cause the close to the gods
• Odysseus loves civilization
• Odysseus learns through the lands he encounters after Trojan War
• Odysseus goes to underworld and goes through hellish experience but comes out a new man
• Women persevere like Odysseus even though the gods cause them hardship
• Odysseus is a godly man

Figurative Language
o Personification: making something seem like person
o Simile: A descriptive phrase using like or as to compare
o Metaphor: a descriptive phrase comparing something to something else that
doesn’t use like or as
o Homeric Simile: a simile that is ten times as big and more descriptive than a
regular simile
o Conceit: A continued simile that goes on for many lines (Shakespeare)
o Imagery:
 Tactile: feel
 Kinesthetic: joints
 Visual: sight
 Auditory: hear
 Organic: feeling in organs
 Gustatory: taste
 Olfactory: smell

Midnight Summer Dream

Mid-Summer Nights Dream Themes
• Forest lets couples work out problems without getting hurt
• Leaders are to focused on other peoples problems
• Each world helps each other out
• Fairies help lovers mechanicals do hard work Theseus makes order
Romeo and Juliet

- Romeo - The son and heir of Montague and Lady Montague. A young man of about
sixteen, Romeo is handsome, intelligent, and sensitive. Though impulsive and immature,
his idealism and passion make him an extremely likable character. He lives in the middle
of a violent feud between his family and the Capulets, but he is not at all interested in
violence. His only interest is love. At the beginning of the play he is madly in love with a
woman named Rosaline, but the instant he lays eyes on Juliet, he falls in love with her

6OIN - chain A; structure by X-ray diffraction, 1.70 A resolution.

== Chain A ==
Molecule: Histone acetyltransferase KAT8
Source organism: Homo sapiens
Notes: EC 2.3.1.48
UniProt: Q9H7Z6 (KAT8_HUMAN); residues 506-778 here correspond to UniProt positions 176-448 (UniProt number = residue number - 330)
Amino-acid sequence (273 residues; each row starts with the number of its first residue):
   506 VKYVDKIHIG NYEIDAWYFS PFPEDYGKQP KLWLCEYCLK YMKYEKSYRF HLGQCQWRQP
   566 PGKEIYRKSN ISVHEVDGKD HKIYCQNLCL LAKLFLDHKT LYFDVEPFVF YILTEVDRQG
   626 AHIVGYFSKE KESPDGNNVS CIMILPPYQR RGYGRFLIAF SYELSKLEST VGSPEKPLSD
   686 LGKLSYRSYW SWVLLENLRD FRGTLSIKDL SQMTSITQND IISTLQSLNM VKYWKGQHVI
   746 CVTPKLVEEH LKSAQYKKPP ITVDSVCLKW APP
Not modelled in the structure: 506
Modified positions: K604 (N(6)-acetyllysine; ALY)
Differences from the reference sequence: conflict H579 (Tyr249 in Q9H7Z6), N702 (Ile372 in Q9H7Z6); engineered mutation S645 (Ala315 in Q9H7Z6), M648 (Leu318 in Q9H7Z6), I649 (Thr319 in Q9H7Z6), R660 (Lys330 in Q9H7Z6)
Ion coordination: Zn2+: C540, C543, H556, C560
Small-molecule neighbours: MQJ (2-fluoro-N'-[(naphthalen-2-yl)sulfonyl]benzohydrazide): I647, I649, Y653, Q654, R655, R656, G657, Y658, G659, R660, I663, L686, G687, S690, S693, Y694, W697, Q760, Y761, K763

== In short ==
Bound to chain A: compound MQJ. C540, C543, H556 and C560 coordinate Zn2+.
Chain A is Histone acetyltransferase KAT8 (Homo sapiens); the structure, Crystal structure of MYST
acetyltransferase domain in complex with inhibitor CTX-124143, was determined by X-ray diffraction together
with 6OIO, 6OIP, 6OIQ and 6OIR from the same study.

and forgets Rosaline. Thus, Shakespeare gives us every reason to question how real
Romeo’s new love is, but Romeo goes to extremes to prove the seriousness of his
feelings. He secretly marries Juliet, the daughter of his father’s worst enemy; he happily
takes abuse from Tybalt; and he would rather die than live without his beloved. Romeo is
also an affectionate and devoted friend to his relative Benvolio, Mercutio, and Friar
Lawrence.
- Juliet - The daughter of Capulet and Lady Capulet. A beautiful thirteen-year-old girl,
Juliet begins the play as a naïve child who has thought little about love and marriage, but
she grows up quickly upon falling in love with Romeo, the son of her family’s great
enemy. Because she is a girl in an aristocratic family, she has none of the freedom Romeo
has to roam around the city, climb over walls in the middle of the night, or get into
swordfights. Nevertheless, she shows amazing courage in trusting her entire life and
future to Romeo, even refusing to believe the worst reports about him after he gets
involved in a fight with her cousin. Juliet’s closest friend and confidant is her Nurse,
though she is willing to shut the Nurse out of her life the moment the Nurse turns against
Romeo.
- Friar Lawrence - A Franciscan friar, friend to both Romeo and Juliet. Kind, civic-
minded, a proponent of moderation, and always ready with a plan, Friar Lawrence
secretly marries the impassioned lovers in hopes that the union might eventually bring
peace to Verona. As well as being a Catholic holy man, Friar Lawrence is also an expert
in the use of seemingly mystical potions and herbs.
- Mercutio - a relative to the Prince, and Romeo’s close friend. One of the most
extraordinary characters in all of Shakespeare’s plays, Mercutio overflows with
imagination, wit, and, at times, a strange, biting satire and brooding fervor. Mercutio
loves wordplay, especially sexual double entendres. He can be quite hotheaded, and hates